Socrates was put on trial in Athens in 399 BC. He was charged with two crimes. His first crime, they said, was introducing new gods. By this, they meant that Socrates was encouraging people to question the existence of the traditional gods of the Greeks, the gods of Mount Olympus, and was encouraging them instead to worship other gods. His second crime, his accusers claimed, was corrupting the youth. By this they meant that Socrates was encouraging young people to question their parents and other authorities. They believed that by asking so many questions and making people look bad Socrates was leading the young men of Athens to disrespect for their elders.

At his trial, Socrates defended himself by claiming that he had committed neither of these crimes. Instead, he said that he had been led by God to do what he did. Years ago, said Socrates, a man had gone to the Oracle of Apollo, a temple where people went to ask for advice and wisdom from the god Apollo, in the Greek city of Delphi. The man had asked the god there who was the wisest man in the world. The god had told him that Socrates was the wisest man in the world.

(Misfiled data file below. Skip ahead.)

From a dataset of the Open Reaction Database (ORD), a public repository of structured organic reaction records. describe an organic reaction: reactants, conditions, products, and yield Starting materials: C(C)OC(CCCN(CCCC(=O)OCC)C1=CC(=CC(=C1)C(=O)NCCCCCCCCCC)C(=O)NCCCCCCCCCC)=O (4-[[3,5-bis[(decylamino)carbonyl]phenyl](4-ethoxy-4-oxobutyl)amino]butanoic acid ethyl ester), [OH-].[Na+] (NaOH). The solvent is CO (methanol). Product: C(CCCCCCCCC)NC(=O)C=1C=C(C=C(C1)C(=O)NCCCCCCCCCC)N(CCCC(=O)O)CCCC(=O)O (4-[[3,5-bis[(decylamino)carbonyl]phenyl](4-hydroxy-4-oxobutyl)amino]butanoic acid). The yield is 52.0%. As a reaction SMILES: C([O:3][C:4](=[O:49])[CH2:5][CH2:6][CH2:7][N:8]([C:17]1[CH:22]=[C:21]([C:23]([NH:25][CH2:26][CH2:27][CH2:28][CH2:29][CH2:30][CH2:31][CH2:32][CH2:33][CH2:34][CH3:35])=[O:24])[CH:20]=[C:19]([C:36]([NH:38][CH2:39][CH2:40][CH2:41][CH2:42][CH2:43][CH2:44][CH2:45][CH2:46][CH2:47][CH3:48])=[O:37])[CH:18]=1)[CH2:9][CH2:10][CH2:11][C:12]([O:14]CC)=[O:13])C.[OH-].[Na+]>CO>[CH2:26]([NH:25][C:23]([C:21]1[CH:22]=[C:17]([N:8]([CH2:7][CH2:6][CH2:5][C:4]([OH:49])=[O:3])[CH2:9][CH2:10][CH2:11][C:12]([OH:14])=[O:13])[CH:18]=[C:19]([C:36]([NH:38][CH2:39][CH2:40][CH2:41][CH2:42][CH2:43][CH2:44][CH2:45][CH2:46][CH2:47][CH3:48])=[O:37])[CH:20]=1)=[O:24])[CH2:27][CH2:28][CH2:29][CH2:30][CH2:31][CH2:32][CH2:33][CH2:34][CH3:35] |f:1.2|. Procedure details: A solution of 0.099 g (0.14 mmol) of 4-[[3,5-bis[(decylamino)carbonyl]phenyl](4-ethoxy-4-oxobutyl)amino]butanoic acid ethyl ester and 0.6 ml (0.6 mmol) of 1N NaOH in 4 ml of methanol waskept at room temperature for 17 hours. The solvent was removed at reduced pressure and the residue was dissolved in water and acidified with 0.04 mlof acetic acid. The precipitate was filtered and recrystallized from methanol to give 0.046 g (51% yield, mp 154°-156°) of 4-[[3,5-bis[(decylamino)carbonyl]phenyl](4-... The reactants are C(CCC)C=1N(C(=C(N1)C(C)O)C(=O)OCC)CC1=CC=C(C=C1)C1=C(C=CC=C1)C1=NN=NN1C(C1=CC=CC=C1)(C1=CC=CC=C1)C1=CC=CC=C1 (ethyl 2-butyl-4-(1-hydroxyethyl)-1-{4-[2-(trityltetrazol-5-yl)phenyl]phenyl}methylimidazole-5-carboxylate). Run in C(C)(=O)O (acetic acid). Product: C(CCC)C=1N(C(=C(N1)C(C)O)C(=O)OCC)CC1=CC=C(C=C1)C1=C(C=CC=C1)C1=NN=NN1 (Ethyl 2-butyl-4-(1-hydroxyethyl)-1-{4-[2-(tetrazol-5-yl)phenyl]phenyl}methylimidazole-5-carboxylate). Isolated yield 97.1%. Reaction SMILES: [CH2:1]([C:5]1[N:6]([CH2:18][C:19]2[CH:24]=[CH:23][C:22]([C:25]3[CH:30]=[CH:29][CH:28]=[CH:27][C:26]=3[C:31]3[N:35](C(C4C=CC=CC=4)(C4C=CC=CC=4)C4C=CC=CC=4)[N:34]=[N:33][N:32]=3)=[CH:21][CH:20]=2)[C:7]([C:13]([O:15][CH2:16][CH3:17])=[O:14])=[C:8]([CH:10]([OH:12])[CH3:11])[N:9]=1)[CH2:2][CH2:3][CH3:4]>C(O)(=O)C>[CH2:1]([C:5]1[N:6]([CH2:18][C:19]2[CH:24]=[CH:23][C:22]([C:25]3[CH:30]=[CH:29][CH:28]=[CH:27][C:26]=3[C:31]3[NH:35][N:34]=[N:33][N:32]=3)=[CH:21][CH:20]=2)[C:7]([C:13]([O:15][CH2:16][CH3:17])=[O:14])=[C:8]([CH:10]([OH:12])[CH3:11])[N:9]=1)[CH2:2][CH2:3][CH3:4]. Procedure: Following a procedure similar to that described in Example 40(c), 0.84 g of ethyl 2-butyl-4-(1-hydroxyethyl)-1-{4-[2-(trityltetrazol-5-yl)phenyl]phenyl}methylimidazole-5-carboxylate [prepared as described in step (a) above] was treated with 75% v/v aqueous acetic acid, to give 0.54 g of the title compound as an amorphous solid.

When Socrates was told of Apollo’s answer, he could not believe that he was the wisest man in the world. He set out to prove the god wrong. He went to various people he thought must be wiser than himself and asked them questions to find out if they were indeed wise. After questioning many people, Socrates concluded that most people believe they are wise but really are not. Socrates understood that he was the wisest man in the world because he was the only man who knew he was not wise. He said that since that time God had made him continue to question people in his search for wisdom.

Of course, the jury at his trial was not happy with this. They found Socrates guilty of both charges and sentenced him to death. Socrates was executed a few days later. He was forced to drink a poison called hemlock. Socrates was 70 years old when he died.